“Yes some are jumping on the bandwagon but there are people in genuine need of help. I wanted to combat some of the hate.
“But they are not sorry for themselves, and don’t want hand-outs. They just want the war to stop so they can go home, rebuild Syria and have a future.
“They don’t want to be swimming in the Mediterranean or staying in refugee camps. Through no fault of their own they find themselves homeless, living under a tarpaulin and sleeping on a concrete floor.
“This is happening and it is not going to go away.”
Vanessa has been touring schools to introduce the book, and has met with mixed reactions.
While children have been touched by the story, even bringing a tear to their eye from the first chapter, some headteachers have cancelled her appearances saying the book is too gritty for youngsters to handle.
“I’m not apologising for it being shocking because it is shocking, and they are still there in that situation,” said Vanessa.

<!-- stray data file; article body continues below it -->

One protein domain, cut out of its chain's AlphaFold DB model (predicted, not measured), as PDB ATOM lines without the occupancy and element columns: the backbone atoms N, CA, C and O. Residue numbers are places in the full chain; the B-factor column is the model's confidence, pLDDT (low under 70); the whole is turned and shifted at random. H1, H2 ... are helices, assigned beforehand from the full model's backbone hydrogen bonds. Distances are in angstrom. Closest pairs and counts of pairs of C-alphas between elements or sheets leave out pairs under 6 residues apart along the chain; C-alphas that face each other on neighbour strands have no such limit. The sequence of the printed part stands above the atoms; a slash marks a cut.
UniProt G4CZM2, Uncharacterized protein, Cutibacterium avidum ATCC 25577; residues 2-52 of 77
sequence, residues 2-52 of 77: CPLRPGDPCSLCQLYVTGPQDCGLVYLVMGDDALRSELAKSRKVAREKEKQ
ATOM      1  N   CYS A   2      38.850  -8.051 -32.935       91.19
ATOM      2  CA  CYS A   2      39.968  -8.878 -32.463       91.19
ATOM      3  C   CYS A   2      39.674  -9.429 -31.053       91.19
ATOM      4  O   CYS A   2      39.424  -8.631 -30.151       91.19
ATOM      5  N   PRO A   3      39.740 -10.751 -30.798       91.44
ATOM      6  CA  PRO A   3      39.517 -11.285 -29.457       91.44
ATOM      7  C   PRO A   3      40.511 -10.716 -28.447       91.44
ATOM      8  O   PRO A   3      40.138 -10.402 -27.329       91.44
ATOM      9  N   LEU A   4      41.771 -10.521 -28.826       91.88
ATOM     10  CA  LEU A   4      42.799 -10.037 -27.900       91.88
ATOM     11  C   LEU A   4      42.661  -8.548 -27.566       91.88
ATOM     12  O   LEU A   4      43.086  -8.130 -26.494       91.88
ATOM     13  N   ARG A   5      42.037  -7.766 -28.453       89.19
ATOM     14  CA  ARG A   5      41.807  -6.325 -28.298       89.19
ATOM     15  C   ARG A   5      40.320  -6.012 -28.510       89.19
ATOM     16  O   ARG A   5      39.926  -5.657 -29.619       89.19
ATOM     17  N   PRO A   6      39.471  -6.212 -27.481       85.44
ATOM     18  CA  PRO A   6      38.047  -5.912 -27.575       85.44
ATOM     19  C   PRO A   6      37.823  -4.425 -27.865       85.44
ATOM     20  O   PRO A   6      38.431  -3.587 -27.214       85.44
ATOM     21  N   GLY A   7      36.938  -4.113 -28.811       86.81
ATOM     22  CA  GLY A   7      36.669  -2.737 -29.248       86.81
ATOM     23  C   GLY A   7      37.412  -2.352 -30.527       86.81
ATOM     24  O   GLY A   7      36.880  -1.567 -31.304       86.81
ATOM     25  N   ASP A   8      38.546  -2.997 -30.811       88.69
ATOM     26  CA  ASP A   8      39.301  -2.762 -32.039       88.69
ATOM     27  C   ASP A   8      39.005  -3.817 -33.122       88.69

“People can decide for themselves whether it is shocking, or uplifting. You don’t have to like it or agree with it, but give it a fair opinion.
“I had no experience of writing books before, but with the style I chose journalism was a big help. Sensationalism is pointless and has always disappointed me, very often fact is stranger than fiction – sometimes you cannot make it up and you can’t believe it.
“Often children ask if there is anything they can do. I think just reading and understanding it is a good first step.”
Some proceeds from the book are being donated by both Vanessa and the publisher to Heyva Sor, the Kurdish Red Crescent (Red Cross equivalent).
A sequel is also in the pipeline.
“I have been asked to write a sequel, and there are a few ends to tie up as I didn’t want to leave this book too neatly, because that would not be real,” Vanessa said.
The book has already proved so popular the publishers had to do a rushed second print run.
• The Pomegranate Tree (Blanket Press, £6.99), is available to buy now from bookshops, including a number of local independent stores, or online.